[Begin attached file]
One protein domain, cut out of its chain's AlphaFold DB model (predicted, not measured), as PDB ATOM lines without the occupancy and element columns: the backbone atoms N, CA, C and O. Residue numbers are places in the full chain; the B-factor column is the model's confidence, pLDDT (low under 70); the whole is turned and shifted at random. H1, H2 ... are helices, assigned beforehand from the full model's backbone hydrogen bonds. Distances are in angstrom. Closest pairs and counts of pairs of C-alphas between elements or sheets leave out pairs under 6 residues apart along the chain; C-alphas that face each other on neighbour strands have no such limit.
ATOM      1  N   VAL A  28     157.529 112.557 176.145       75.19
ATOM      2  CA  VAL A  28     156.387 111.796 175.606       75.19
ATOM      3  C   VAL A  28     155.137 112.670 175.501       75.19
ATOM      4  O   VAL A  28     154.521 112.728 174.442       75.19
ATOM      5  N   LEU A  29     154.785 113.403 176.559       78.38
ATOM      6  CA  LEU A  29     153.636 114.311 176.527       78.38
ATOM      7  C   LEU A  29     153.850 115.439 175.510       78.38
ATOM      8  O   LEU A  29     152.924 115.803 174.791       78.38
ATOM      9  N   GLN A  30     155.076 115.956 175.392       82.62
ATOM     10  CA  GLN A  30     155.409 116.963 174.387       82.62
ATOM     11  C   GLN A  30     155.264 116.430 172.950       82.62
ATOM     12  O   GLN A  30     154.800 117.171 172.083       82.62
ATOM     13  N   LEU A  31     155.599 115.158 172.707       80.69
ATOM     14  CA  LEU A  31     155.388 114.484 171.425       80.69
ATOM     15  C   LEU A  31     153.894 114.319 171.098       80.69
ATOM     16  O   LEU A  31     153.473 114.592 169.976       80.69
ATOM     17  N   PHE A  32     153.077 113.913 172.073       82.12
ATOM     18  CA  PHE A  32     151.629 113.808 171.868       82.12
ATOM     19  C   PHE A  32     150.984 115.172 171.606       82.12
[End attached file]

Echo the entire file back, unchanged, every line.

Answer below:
One protein domain, cut out of its chain's AlphaFold DB model (predicted, not measured), as PDB ATOM lines without the occupancy and element columns: the backbone atoms N, CA, C and O. Residue numbers are places in the full chain; the B-factor column is the model's confidence, pLDDT (low under 70); the whole is turned and shifted at random. H1, H2 ... are helices, assigned beforehand from the full model's backbone hydrogen bonds. Distances are in angstrom. Closest pairs and counts of pairs of C-alphas between elements or sheets leave out pairs under 6 residues apart along the chain; C-alphas that face each other on neighbour strands have no such limit.
ATOM      1  N   VAL A  28     157.529 112.557 176.145       75.19
ATOM      2  CA  VAL A  28     156.387 111.796 175.606       75.19
ATOM      3  C   VAL A  28     155.137 112.670 175.501       75.19
ATOM      4  O   VAL A  28     154.521 112.728 174.442       75.19
ATOM      5  N   LEU A  29     154.785 113.403 176.559       78.38
ATOM      6  CA  LEU A  29     153.636 114.311 176.527       78.38
ATOM      7  C   LEU A  29     153.850 115.439 175.510       78.38
ATOM      8  O   LEU A  29     152.924 115.803 174.791       78.38
ATOM      9  N   GLN A  30     155.076 115.956 175.392       82.62
ATOM     10  CA  GLN A  30     155.409 116.963 174.387       82.62
ATOM     11  C   GLN A  30     155.264 116.430 172.950       82.62
ATOM     12  O   GLN A  30     154.800 117.171 172.083       82.62
ATOM     13  N   LEU A  31     155.599 115.158 172.707       80.69
ATOM     14  CA  LEU A  31     155.388 114.484 171.425       80.69
ATOM     15  C   LEU A  31     153.894 114.319 171.098       80.69
ATOM     16  O   LEU A  31     153.473 114.592 169.976       80.69
ATOM     17  N   PHE A  32     153.077 113.913 172.073       82.12
ATOM     18  CA  PHE A  32     151.629 113.808 171.868       82.12
ATOM     19  C   PHE A  32     150.984 115.172 171.606       82.12